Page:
While it's true that people with ADHD are naturally impulsive and more likely to take risks, those patients taking stimulants for this disorder are actually at lower risk of using other drugs. Children and teenagers who have ADHD and also have coexisting conditions may be at high risk for drug and alcohol abuse, regardless of the medication used.
Myth #4: Ritalin "cures" ADHD.
Ritalin, a psychostimulant medication, is one of the most common forms of treatment for ADHD. It's been shown to help children focus and be less hyperactive. But in order to be most effective, it must be part of a larger treatment plan that may include academic help for the child and behavior-modification treatment.
Myth #5: Kids with ADHD are just poorly disciplined.
ADHD is a condition of the brain that makes it difficult for children to control their behavior. While researchers have been unable to find the exact cause of ADHD, they have discovered a distinct change in brain size and activity in children with ADHD. Because these children have difficulty controlling their behavior, they may be labeled "bad kids." This is far from the truth.
Myth #6: Children on Ritalin will never grow to full size.
Ritalin may have an effect on some children's growth. But recent studies have revealed that any effect on height is only temporary. Even children who are still taking the medicine throughout adolescence ultimately do achieve their normal height.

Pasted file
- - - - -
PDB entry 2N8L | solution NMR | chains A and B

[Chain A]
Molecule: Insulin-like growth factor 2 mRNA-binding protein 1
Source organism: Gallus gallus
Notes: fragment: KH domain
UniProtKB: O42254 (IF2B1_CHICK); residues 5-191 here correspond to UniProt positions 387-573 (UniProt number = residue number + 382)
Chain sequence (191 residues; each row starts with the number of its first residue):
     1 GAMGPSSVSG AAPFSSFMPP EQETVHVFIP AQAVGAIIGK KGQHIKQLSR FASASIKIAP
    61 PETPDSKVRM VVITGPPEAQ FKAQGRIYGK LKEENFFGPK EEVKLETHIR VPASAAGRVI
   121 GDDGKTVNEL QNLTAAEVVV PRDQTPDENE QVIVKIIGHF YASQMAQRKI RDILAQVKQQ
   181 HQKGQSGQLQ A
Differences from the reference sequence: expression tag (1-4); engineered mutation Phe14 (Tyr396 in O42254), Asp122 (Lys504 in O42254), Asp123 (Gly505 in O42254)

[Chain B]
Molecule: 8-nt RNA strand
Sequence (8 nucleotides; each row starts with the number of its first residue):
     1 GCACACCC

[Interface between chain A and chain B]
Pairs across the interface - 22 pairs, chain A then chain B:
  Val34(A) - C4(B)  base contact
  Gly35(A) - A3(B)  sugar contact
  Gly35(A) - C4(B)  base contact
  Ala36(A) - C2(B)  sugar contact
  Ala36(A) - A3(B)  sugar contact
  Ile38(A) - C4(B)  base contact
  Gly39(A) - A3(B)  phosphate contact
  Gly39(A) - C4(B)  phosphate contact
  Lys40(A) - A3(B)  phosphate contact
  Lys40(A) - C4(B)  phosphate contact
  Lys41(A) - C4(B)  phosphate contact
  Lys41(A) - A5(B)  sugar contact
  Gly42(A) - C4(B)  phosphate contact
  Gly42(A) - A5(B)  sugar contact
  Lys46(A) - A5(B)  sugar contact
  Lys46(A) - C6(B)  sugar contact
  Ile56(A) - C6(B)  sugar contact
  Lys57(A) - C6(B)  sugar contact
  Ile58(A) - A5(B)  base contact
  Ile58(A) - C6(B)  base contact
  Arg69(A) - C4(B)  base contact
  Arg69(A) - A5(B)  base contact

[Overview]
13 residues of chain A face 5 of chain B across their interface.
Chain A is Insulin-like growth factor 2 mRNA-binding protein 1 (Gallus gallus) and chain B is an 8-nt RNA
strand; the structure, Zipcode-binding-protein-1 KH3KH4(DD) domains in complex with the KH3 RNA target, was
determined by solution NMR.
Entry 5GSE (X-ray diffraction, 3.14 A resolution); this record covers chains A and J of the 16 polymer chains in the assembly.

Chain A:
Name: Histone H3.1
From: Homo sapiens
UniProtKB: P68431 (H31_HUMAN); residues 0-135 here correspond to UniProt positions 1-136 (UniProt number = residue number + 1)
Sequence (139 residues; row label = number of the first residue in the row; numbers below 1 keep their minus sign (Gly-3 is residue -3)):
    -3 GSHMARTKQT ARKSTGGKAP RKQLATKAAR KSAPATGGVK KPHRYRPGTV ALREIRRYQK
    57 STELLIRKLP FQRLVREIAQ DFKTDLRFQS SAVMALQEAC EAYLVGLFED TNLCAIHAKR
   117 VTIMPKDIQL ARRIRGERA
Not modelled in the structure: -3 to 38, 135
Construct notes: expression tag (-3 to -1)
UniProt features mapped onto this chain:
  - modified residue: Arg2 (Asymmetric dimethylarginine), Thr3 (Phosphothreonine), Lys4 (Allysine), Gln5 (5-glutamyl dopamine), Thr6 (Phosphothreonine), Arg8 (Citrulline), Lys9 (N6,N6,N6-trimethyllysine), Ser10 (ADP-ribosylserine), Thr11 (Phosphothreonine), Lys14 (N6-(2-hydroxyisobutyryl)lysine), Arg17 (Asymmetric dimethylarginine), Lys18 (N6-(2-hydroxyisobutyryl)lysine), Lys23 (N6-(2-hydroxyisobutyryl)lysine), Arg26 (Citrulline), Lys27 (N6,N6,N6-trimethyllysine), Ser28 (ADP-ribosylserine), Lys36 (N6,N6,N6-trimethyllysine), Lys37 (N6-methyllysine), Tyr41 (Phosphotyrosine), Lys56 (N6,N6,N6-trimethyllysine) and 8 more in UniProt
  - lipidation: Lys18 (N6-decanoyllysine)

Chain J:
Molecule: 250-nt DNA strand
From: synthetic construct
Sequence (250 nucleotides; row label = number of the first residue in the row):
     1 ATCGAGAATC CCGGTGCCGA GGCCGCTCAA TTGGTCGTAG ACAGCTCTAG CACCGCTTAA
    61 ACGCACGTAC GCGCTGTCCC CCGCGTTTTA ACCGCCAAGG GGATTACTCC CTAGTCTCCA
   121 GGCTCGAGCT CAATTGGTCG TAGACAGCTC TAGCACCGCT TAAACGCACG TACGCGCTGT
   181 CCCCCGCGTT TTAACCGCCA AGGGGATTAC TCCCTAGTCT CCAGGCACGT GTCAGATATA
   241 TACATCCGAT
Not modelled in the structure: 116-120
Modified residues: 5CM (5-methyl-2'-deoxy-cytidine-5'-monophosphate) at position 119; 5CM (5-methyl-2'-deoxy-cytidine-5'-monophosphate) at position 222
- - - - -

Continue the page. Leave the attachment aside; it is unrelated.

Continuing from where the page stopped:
Myth #7: ADHD can be treated through herbs and vitamins.
You may have heard media reports or seen advertisements for "miracle cures" for ADHD. However, the following methods have not been proven to work in scientific studies:
- Optometric vision training (asserts that faulty eye movement and sensitivities cause the behavior problems)
- Megavitamins and mineral supplements
- Anti-motion-sickness medication (to treat the inner ear)
- Treatment for candida yeast infection
- EEG biofeedback (training to increase brain-wave activity)
- Applied kinesiology (realigning bones in the skull)
Myth #8: ADHD is a result of a child eating too much sugar.
Research doesn't support the theory that sugar can cause ADHD. In fact, it's highly unlikely that sugar intake can affect the size of parts of a child's brain, as is seen in patients with ADHD.